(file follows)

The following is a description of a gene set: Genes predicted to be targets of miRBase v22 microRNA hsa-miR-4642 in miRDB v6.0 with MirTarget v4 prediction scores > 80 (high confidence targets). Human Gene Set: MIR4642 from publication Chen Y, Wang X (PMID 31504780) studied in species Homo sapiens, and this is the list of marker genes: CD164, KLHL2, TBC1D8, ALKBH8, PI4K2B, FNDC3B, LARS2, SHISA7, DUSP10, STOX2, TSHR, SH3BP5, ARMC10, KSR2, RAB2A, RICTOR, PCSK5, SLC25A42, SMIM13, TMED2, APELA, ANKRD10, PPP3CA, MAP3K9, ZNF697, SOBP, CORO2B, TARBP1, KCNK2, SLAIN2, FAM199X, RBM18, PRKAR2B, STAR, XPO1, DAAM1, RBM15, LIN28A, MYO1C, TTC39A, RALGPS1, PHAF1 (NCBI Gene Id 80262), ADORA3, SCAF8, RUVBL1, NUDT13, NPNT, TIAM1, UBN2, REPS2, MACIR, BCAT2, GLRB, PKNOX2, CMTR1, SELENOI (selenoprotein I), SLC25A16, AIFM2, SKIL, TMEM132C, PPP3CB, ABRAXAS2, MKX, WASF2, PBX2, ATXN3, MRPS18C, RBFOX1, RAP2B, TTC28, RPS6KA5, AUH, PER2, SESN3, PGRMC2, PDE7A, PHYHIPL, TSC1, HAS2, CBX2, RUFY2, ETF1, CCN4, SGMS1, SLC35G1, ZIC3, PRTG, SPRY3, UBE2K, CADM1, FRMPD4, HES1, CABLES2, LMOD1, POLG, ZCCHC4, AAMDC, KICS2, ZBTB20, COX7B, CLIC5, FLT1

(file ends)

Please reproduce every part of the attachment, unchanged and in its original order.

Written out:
The following is a description of a gene set: Genes predicted to be targets of miRBase v22 microRNA hsa-miR-4642 in miRDB v6.0 with MirTarget v4 prediction scores > 80 (high confidence targets). Human Gene Set: MIR4642 from publication Chen Y, Wang X (PMID 31504780) studied in species Homo sapiens, and this is the list of marker genes: CD164, KLHL2, TBC1D8, ALKBH8, PI4K2B, FNDC3B, LARS2, SHISA7, DUSP10, STOX2, TSHR, SH3BP5, ARMC10, KSR2, RAB2A, RICTOR, PCSK5, SLC25A42, SMIM13, TMED2, APELA, ANKRD10, PPP3CA, MAP3K9, ZNF697, SOBP, CORO2B, TARBP1, KCNK2, SLAIN2, FAM199X, RBM18, PRKAR2B, STAR, XPO1, DAAM1, RBM15, LIN28A, MYO1C, TTC39A, RALGPS1, PHAF1 (NCBI Gene Id 80262), ADORA3, SCAF8, RUVBL1, NUDT13, NPNT, TIAM1, UBN2, REPS2, MACIR, BCAT2, GLRB, PKNOX2, CMTR1, SELENOI (selenoprotein I), SLC25A16, AIFM2, SKIL, TMEM132C, PPP3CB, ABRAXAS2, MKX, WASF2, PBX2, ATXN3, MRPS18C, RBFOX1, RAP2B, TTC28, RPS6KA5, AUH, PER2, SESN3, PGRMC2, PDE7A, PHYHIPL, TSC1, HAS2, CBX2, RUFY2, ETF1, CCN4, SGMS1, SLC35G1, ZIC3, PRTG, SPRY3, UBE2K, CADM1, FRMPD4, HES1, CABLES2, LMOD1, POLG, ZCCHC4, AAMDC, KICS2, ZBTB20, COX7B, CLIC5, FLT1